According to the New York State Education Department, Commissioner Betty A. Rosa issued a determination Wednesday that prohibits NYS from purchasing or utilizing facial recognition technology in schools.
The NYSED says Commissioner Rosa determined “serious concerns surrounding the use of facial recognition technology do not outweigh its claimed benefits.”
Schools at the local level, however, are able to decide whether they want to use biometric identifying technology that do not include facial recognition technology. The NYSED adds the school must consider the technology’s privacy, impact, effectiveness, as well as parental input.
ORIGINAL STORY (8/13):
ROCHESTER, N.Y. (WROC) — Biometric technology is used in our daily lives. Facial recognition on our cell phones, waving your hand to pay at the grocery store. But how can this type of technology be used in schools?
And if it is, how will students’ personal information stay safe and secure?
In a report released by the New York State Office of Information Technology Services (ITS), the different types of biometric technology were laid out, including:
- Facial recognition technology
- Fingerprint and handprint recognition technology
- Voice recognition technology
- Iris and retina recognition technology
- DNA sequencing technology
- Gait recognition technology
ITS says while these types of technologies can transmit a lot of data and information, schools should only collect and store a small amount of personal data in order to complete necessary educational tasks. Schools are also urged to delete any stored personal data once the assignment is completed.
According to the report, the Lockport Central School District has utilized closed circuit cameras to take biometric measurements of all faces that are in the frames of the cameras.
Then, the system took the images of the students and compared them to non-students, in order to test the system’s ability to determine who was not a threat to the school. The system reported any matches to the district for them to be verified.
In schools throughout the state, seven out of 212 schools who participated in a study said they utilize facial recognition technology for things like staff attendance. Other schools throughout the state say they would consider using facial recognition technology in the future — with security reasons being the main interest for use.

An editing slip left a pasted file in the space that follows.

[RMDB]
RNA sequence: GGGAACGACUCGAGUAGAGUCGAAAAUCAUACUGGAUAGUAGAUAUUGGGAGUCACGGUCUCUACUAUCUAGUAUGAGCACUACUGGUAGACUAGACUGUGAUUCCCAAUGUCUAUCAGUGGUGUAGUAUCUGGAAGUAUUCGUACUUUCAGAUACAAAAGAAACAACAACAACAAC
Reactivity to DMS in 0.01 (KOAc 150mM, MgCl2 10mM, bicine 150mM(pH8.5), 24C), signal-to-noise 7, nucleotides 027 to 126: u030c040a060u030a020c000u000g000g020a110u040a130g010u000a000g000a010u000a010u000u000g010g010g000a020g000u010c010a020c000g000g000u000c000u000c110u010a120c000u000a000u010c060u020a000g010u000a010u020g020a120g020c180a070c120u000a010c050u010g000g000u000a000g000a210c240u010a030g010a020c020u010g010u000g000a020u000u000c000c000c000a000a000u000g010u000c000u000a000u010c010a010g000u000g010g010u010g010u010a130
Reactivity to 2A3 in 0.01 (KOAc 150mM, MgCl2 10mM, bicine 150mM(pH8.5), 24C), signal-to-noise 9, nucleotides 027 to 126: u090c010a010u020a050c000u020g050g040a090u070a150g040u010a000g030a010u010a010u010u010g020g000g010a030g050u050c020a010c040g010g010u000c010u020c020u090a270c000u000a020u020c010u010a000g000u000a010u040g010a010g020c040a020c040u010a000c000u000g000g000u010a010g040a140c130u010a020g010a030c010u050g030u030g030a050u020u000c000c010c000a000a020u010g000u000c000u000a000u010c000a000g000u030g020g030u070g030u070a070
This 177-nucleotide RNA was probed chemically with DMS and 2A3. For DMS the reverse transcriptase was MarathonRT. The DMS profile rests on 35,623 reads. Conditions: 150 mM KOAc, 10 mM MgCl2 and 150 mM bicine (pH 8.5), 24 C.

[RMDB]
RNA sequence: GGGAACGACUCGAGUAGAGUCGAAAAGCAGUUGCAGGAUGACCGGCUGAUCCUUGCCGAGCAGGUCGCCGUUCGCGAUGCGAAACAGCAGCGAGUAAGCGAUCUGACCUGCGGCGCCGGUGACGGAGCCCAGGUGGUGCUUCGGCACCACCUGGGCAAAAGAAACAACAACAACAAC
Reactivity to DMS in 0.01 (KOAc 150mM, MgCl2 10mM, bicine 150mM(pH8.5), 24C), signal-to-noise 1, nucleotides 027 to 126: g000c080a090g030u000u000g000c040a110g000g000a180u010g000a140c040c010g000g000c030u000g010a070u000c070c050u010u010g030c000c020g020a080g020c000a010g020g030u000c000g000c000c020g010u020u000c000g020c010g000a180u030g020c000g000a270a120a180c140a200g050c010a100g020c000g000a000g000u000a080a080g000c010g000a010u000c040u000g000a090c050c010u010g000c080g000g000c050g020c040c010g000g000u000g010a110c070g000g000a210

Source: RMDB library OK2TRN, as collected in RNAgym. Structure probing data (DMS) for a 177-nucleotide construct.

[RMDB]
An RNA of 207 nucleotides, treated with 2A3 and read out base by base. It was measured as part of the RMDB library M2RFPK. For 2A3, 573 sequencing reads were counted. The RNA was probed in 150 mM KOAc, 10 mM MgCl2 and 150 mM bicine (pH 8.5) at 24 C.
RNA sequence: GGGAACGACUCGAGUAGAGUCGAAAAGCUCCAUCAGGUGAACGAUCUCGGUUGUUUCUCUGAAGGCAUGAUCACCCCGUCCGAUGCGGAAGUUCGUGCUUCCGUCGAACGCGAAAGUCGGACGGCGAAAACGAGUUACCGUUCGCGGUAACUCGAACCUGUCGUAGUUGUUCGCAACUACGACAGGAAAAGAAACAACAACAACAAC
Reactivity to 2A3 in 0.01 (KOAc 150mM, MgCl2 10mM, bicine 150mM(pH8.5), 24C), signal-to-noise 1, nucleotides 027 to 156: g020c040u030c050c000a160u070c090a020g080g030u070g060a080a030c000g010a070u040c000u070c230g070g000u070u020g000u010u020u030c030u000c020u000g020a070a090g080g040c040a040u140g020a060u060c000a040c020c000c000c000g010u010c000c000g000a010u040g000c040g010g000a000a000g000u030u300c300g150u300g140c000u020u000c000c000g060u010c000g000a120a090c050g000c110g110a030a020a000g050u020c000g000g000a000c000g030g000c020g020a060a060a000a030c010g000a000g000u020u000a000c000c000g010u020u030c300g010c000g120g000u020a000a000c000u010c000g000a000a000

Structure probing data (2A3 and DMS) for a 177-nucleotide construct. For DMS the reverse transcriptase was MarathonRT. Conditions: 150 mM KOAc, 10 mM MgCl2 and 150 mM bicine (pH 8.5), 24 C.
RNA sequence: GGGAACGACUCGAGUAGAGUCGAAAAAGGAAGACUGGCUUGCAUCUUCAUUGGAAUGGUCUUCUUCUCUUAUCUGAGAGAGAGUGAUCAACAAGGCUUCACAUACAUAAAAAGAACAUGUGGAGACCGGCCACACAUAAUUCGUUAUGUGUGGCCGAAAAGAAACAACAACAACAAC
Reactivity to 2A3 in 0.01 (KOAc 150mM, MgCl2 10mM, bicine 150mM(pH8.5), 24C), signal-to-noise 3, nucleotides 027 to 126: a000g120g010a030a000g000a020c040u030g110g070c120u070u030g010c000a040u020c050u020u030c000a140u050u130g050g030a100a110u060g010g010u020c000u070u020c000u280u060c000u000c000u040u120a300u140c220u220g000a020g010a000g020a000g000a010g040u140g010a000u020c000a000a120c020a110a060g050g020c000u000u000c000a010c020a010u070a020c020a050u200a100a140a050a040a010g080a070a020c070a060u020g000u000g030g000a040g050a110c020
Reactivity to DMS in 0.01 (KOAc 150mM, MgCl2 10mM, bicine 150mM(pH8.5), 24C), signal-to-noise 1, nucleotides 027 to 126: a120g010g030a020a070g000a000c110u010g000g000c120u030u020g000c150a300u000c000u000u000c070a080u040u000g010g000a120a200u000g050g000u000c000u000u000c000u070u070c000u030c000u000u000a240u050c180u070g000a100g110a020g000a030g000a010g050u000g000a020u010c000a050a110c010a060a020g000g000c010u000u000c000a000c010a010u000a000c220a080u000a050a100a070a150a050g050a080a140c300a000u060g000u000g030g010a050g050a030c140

Fingerprint technology could also see a use in more schools. According to the report, several schools throughout the state use fingerprint scanning technology for students to monitor attendance, paying for lunch, or checking out a book for the library.
The report notes that the system used to create the fingerprint does not store someone’s actual fingerprint, but instead, a digitized version to represent the individual’s fingerprint.
To test accuracy, schools have the ability to request audits of the face recognition systems’ false positive rates — and can break it down by race, gender, and age.
For more security, the report says all participating New York State school districts are required to have a data protection officer. They are responsible for implementing necessary policies and procedures that are required by law.
Due to the Family Educational Rights and Privacy Act, all schools must also receive written consent from parents and eligible students before identifiable information is disclosed to third parties.
The implementation of biometric technology in schools will also require schools to enter a contract to make sure all student data is protected when it is shared via a third party.
Schools who do use any biometric technology must provide data privacy agreements on their websites when contracting with third parties that share personally identifiable information.
While all of this technology is available for schools in New York State to consider, respondents to surveys in the report say there are benefits to implementing it into schools. These benefits would include recognizing students and staff, keeping unauthorized individuals out of schools, and minimize fraud.
Most respondents who do raise concerns, say of privacy, a data breach, and poor use of funding are what raises flags.
To read the full report and its surveys, click here.